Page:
Pro-choice protesters display signs to passing drivers June 24 near the federal courthouse in downtown Cedar Rapids. A Swisher man, facing two misdemeanor charges for driving his truck through protesters crossing the street, is asking that his trial be moved out of Linn County because of pretrial publicity. (Nick Rohlman/The Gazette)
CEDAR RAPIDS — A Swisher man, accused of driving his pickup into a group of abortion protesters in June, asked a judge Monday to move his trial out of Linn County because of “overt media attention and nefarious allegations” that he had a motive regarding abortion rights.
The June 24 protest near the federal courthouse in downtown Cedar Rapids followed the U.S. Supreme Court ruling that overturned abortion rights, which had been in place almost 50 years nationally, returning control of the procedure to the states.
Mark Brown, the lawyer for David A. Huston, 53, who faces two misdemeanor charges, said there has been extensive media coverage — including on national platforms — of the charges against Huston.
Brown said he found 75 to 80 separate news articles regarding the incident by searching under Huston’s name and the charges he faces. The media reports turned the encounter into an “alleged abortion issue” and used “inciteful language,” such as “ramming, plowing or running into” the protesters.
“That’s not what happened,” Brown said.
He argued the people who could be called as witnesses at Huston’s trial include community leaders who may know many potential jurors, who could be influenced by those witnesses, making it difficult for Huston to have a fair and impartial trial.
The trial information, he said, lists as possible witnesses Amara Andrews, who ran for Cedar Rapids mayor, Linn County Supervisor Stacey Walker; Cedar Rapids City Council member Ashley Vanorny and Linn County Attorney Nick Maybanks.
As a potential witness, Maybanks referred the case to Black Hawk County Attorney Brian Williams, who charged Huston with assault by use or display of a dangerous weapon — vehicle, an aggravated misdemeanor; and leaving the scene of a personal injury accident.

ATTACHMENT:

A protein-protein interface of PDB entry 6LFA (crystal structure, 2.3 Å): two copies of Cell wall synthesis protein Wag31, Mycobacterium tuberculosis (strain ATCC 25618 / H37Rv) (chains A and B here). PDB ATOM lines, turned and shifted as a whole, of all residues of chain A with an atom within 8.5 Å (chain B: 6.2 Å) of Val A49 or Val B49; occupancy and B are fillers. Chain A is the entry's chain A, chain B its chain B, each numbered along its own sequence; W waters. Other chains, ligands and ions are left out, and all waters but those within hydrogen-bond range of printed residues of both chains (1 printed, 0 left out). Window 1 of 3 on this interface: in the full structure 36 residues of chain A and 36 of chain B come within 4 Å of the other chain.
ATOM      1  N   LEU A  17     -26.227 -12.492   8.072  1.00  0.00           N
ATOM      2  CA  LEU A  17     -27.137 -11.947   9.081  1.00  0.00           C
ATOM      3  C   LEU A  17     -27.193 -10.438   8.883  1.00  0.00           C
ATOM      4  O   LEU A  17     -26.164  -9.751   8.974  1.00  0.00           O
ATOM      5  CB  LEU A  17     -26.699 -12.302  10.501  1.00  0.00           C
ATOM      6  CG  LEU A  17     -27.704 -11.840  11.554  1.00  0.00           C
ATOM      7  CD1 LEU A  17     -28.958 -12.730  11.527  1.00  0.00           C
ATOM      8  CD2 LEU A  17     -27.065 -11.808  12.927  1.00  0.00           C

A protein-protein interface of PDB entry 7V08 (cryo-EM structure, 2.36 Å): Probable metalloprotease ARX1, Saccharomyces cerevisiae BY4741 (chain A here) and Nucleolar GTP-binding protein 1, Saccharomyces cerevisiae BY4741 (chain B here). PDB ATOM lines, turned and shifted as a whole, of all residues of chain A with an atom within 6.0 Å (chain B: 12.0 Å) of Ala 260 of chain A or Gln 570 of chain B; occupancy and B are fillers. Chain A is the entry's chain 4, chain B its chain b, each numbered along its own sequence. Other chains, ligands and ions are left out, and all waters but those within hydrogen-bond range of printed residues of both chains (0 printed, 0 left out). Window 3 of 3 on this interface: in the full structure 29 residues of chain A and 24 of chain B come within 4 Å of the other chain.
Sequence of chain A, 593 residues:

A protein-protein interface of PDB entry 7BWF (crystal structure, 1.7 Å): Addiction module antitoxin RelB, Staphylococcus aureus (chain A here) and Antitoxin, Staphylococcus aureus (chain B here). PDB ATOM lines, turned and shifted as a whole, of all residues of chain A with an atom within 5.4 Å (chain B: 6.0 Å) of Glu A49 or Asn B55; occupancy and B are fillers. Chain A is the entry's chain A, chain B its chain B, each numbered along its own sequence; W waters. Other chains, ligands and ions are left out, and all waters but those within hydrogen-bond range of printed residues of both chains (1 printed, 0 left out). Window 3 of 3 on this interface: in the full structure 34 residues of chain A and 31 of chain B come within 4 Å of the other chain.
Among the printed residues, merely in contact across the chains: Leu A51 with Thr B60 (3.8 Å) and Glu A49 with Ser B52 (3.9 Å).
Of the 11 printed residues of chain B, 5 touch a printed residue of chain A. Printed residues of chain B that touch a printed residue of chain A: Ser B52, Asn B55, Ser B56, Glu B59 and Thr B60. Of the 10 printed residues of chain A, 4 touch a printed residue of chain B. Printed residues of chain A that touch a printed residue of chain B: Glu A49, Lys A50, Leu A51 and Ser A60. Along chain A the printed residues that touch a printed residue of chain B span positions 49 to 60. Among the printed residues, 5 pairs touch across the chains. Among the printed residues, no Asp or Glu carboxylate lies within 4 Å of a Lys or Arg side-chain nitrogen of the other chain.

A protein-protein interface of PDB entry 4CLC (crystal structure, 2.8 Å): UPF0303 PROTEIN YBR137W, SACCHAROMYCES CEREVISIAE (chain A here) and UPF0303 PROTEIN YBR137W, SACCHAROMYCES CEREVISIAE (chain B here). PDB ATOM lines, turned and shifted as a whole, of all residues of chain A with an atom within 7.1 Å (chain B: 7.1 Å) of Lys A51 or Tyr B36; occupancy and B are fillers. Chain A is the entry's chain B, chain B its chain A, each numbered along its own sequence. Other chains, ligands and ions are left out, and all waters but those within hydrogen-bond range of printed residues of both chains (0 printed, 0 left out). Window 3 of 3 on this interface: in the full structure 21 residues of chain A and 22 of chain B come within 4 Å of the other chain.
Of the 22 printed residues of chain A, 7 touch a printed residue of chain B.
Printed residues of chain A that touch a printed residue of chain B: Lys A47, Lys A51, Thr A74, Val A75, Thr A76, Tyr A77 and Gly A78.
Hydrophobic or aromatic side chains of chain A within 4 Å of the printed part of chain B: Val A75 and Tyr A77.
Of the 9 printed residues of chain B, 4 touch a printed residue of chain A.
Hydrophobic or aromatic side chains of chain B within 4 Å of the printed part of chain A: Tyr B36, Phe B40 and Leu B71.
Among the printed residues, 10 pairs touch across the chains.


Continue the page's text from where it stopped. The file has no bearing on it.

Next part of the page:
Brown said the prosecution will argue there hasn’t been any recent media reports on the incident, but “gasoline can sit for five months and it’s still inflammable.”
Brown also asked 6th Judicial Associate District Judge Angie Johnston to dismiss the charge of assault while displaying a dangerous weapon as a “legal impossibility.”
According to Iowa law, a dangerous weapon is any device or instrument designed primarily for use in inflicting death or injury. Brown argued the minutes of testimony and trial information don’t support the charge.
Assistant Black Hawk County Attorney Heather Jackson argued someone can be killed or injured by a vehicle. A driver can’t operate a vehicle in a “reckless manner on the roadway.”
Huston, she said, was driving a Ford F-150 pickup, which is considered a dangerous weapon when used as it was. “He intended to create a situation that was alarming” to the protesters, Jackson said.
Jackson, arguing against moving the trial out of Linn County, said selecting a fair and impartial jury was possible in Linn County by doing extensive questioning during jury selection.
Many of the social media comments attached to news reports about the incident, Jackson said, opposed the protesters, questioned why any charges were filed and criticized protesters for being in the roadway.
Jackson said if the judge decides to move the trial, Brown shouldn’t get to “cherry pick” the location. The trial should be moved to a “similarly situated” county in regard to demographics and population, she said, suggesting Black Hawk County would fit the criteria better than a smaller rural county within the district.
According to a criminal complaint, when protesters crossed Second Street SE, Huston approached them and struck one person with his truck, causing injury, and then left the scene.
Williams, the Black Hawk County attorney, said there wasn’t any evidence to show the incident was “politically motivated” or any evidence that the protesters were aggressive in any way toward any member of the public.
There is video of the incident, which Johnston, the judge, will review, along with the minutes of testimony, before making a ruling on the change of venue and motion to dismiss.
Johnston said she would have the ruling by the next pretrial hearing, scheduled for Dec. 14.